Monday, January 28, 2008

Eat greens, go green, save the planet

The Quote of the Day comes from Gidon Eshel, a geophysicist at the Bard Center, in an article by Mark Bitman:

"Perhaps the best hope for change lies in consumers’ becoming aware of the true costs of industrial meat production. “When you look at environmental problems in the U.S.,” says Professor Eshel, “nearly all of them have their source in food production and in particular meat production. And factory farming is ‘optimal’ only as long as degrading waterways is free. If dumping this stuff becomes costly — even if it simply carries a non-zero price tag — the entire structure of food production will change dramatically."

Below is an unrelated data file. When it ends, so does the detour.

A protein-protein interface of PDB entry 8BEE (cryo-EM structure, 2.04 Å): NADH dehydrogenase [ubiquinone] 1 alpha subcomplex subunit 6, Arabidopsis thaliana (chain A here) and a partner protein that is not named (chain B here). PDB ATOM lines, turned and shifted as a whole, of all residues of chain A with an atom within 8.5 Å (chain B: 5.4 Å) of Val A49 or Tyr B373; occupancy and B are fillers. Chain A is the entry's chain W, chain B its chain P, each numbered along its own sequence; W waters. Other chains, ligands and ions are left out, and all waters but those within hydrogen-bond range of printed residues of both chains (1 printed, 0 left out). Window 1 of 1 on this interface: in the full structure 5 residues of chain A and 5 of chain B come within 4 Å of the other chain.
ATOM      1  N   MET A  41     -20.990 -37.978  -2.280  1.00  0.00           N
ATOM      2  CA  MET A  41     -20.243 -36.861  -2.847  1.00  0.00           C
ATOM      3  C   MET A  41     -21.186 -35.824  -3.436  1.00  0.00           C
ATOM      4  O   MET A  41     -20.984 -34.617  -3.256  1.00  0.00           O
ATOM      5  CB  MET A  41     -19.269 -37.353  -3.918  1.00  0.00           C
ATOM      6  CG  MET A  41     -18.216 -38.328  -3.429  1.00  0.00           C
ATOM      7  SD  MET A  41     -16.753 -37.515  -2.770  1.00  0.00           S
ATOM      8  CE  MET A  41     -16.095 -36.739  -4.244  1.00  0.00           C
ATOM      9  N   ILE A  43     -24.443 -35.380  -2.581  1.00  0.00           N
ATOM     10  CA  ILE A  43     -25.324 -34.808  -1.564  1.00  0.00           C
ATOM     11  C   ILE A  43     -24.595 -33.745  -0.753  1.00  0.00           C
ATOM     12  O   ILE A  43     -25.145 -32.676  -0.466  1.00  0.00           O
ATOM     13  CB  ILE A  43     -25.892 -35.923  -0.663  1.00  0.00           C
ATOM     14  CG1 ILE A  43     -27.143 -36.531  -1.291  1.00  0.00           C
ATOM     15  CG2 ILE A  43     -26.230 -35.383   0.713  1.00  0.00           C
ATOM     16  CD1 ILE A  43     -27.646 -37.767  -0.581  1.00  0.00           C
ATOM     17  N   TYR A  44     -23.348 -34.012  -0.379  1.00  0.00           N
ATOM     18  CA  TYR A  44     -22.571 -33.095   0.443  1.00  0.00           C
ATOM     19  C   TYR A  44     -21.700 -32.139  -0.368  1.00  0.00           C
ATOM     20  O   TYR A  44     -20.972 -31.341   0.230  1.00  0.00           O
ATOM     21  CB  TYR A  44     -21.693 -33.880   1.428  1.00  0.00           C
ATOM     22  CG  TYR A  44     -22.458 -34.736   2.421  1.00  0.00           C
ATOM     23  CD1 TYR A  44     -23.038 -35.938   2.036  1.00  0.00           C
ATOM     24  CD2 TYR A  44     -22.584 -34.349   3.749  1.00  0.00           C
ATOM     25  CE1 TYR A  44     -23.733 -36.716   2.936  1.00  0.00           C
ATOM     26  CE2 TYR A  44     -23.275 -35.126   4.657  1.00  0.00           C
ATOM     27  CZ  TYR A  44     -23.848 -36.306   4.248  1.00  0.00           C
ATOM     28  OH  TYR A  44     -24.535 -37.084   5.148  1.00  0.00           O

In Rethinking the Meat Guzzler, Bitman pulls together a concise reality check that points to the global impact of industrial meat production on the environment. The high energy costs of growing meat are plain to see here. While a rough approximation of one-quarter of the world's population suffers today from hunger or malnutrition, the majority of corn and soy grown goes to feed lots of beef, pork and chicken.

Bitman, author of How to Cook Everything Vegetarian, is not a vegetarian. And neither am I. I will be the first to say that everything tastes better with bacon and salumi is proof that there is a benevolent God.

But Bitman and Michael Pollan ("Eat food. Not too much. Mostly plants.") and others point out that we really are what we eat, and, that industrial meat production goes hand in glove with the eve of personal health and environmental destruction. Qualities and values like organic, locally produced, grass-fed, and localvore need to move beyond trendy marketing terms and into the everyday vocabulary of answering the question "So, what's for dinner?"

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